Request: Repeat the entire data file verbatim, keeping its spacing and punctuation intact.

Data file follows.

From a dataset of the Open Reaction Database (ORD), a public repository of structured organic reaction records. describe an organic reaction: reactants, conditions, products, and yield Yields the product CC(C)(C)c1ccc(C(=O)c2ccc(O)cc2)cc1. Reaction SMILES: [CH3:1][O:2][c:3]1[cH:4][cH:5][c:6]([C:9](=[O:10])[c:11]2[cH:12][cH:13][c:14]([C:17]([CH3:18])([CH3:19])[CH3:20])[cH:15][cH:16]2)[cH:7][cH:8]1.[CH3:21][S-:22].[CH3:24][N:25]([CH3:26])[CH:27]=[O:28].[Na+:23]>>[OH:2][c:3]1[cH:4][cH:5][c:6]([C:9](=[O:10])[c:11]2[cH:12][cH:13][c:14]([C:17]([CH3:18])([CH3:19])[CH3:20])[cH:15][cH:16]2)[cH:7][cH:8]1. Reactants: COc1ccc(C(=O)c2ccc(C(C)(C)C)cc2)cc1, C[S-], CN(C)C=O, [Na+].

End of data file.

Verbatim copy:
From a dataset of the Open Reaction Database (ORD), a public repository of structured organic reaction records. describe an organic reaction: reactants, conditions, products, and yield Yields the product CC(C)(C)c1ccc(C(=O)c2ccc(O)cc2)cc1. Reaction SMILES: [CH3:1][O:2][c:3]1[cH:4][cH:5][c:6]([C:9](=[O:10])[c:11]2[cH:12][cH:13][c:14]([C:17]([CH3:18])([CH3:19])[CH3:20])[cH:15][cH:16]2)[cH:7][cH:8]1.[CH3:21][S-:22].[CH3:24][N:25]([CH3:26])[CH:27]=[O:28].[Na+:23]>>[OH:2][c:3]1[cH:4][cH:5][c:6]([C:9](=[O:10])[c:11]2[cH:12][cH:13][c:14]([C:17]([CH3:18])([CH3:19])[CH3:20])[cH:15][cH:16]2)[cH:7][cH:8]1. Reactants: COc1ccc(C(=O)c2ccc(C(C)(C)C)cc2)cc1, C[S-], CN(C)C=O, [Na+].